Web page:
I'd like to have a thread where we share stuff we've read/seen that's board relevant which we feel allows a better understanding of historical developments or that succinctly describes cultural/military/social/etc. trends. This can be either in the form of just quotes (if they're self explanatory enough by themselves) or further exposition about the point you're making.
On my end, after reading On War by Clausewitz, I've frequently reflected back on how universally true many of his observations about armed conflict are.
For example, he makes a point about how violence in war - both throughout history and in any specific war - naturally tends to increase the more protracted a conflict becomes. This is because the first side to escalate the brutality of their conduct in battle gains an advantage over their opponent, thereby provoking their opponent to do the same (or inducing the opponent to escalate brutality first, through the simple fear they could otherwise lose the advantage by waiting.) I've always thought that was an incredibly relevant observation in looking at military history.
While we're on the topic of Clausewitz, I liked his idea that the most important requirement for waging was successfully is in marshaling the violent impulse of the nation. Failures in this explain cases where a belligerent gave up a conflict despite having the upper hand in every other way.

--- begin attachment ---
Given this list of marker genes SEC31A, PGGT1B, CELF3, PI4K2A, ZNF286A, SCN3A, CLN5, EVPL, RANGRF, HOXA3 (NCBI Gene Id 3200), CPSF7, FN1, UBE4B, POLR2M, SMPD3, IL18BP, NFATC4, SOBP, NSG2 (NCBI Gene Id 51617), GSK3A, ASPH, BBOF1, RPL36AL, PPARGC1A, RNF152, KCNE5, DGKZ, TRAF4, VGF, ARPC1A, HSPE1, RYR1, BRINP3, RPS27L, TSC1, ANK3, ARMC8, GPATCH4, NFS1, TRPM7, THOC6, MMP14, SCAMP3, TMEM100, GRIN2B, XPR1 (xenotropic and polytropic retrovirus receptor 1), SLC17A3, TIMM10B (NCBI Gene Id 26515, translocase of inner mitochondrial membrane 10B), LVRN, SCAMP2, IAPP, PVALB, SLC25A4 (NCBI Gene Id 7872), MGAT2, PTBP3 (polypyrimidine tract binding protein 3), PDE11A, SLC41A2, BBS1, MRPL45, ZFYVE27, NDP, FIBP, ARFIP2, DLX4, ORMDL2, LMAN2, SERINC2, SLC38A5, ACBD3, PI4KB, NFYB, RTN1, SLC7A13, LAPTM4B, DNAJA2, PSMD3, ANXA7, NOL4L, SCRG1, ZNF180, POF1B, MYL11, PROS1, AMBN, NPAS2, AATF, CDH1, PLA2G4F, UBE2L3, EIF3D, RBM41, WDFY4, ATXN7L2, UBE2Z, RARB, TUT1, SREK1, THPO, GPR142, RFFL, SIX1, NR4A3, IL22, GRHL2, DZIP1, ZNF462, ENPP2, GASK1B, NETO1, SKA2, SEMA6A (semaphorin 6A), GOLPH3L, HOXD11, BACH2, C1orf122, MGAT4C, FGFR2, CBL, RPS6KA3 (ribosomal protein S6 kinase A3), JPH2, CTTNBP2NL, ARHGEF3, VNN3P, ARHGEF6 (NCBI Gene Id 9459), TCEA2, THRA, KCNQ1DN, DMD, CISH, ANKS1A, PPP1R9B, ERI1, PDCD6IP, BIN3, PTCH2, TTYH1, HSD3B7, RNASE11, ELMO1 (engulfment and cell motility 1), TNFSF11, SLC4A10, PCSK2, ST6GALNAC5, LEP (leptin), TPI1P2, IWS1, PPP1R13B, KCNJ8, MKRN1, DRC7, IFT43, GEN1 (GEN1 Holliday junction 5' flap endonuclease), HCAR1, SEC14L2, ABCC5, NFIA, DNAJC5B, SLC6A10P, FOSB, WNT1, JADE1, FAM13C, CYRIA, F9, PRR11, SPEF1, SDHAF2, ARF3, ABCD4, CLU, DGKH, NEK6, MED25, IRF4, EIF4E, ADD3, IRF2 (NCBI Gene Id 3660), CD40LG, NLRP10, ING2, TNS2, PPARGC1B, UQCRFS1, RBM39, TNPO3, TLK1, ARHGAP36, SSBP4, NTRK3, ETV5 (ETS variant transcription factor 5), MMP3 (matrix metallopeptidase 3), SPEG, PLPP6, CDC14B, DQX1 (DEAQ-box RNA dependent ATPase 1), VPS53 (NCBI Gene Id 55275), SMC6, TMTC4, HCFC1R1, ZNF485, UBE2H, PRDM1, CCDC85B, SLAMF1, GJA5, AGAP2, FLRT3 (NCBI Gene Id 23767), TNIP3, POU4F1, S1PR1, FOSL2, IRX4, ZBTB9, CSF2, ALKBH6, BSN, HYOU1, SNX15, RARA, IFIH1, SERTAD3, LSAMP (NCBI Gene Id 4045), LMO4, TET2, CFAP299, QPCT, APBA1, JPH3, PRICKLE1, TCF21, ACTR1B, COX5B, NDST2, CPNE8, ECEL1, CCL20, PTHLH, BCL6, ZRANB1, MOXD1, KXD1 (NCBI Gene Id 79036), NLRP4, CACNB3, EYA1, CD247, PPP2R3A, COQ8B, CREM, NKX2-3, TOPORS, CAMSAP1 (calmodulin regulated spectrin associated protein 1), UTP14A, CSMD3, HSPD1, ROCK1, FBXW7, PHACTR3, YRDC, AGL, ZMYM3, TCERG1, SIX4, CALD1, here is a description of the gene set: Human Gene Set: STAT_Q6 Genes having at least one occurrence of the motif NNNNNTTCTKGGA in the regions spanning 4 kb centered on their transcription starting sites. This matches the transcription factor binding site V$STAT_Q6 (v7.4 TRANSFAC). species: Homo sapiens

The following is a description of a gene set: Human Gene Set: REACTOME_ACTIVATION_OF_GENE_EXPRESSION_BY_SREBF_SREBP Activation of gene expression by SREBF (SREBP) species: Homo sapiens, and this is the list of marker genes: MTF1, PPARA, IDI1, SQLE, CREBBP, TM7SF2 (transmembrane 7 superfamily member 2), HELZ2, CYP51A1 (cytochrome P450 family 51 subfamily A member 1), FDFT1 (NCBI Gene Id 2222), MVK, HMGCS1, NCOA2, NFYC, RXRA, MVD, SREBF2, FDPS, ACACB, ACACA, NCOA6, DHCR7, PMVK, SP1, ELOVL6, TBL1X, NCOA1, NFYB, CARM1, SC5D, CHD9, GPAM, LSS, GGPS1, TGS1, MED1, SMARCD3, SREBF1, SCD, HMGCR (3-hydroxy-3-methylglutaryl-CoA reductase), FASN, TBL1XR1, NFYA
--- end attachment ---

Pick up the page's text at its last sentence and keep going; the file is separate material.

To provide another point I have mulled over since first reading it is from Adam Smith in "The Wealth of Nations." I feel his overview of why currency is a fundamental component of building a society (and precious metals natural value in facilitating systems of exchange) was very illuminating (that feels a little pretentious to write, but I'm trying to bump with content because I'm really, really interested in seeing what other people have to say.)
I'm going to look for that passage to see if I can post it.
That's very, very true. If the people of your nation have no willpower to pursue a conflict, you've lost despite any advantage you may have over the opponent.
That's always seemed super relevant to me looking at the Civil War; the South just had to not lose, they didn't have to win. They needed to have inflicted enough morale damage on the North to make the Yankee population too weary to fight, despite their massive number and industrial advantages.
Haha, I'm also posting paintings with a degree of expression on purpose.
I know this board is meant to discuss the past, but I believe discussing military theory is timeless.
In todays globalized society, how does a Nation go about assuming the role of the dominant nation. The United States only gained this status due to Europe exhaustion during the war and the collapse of the Soviets, leaving them the strongest, but times have changed since then. Nuclear weapons have changed the rules of the game, now any form of large scale conflict posses the risk of annihilating the human race. Are we doomed to live in a multipolar world or can a new dominant force circumvent the idea of nukes and establish a new hegemony over the nations of earth?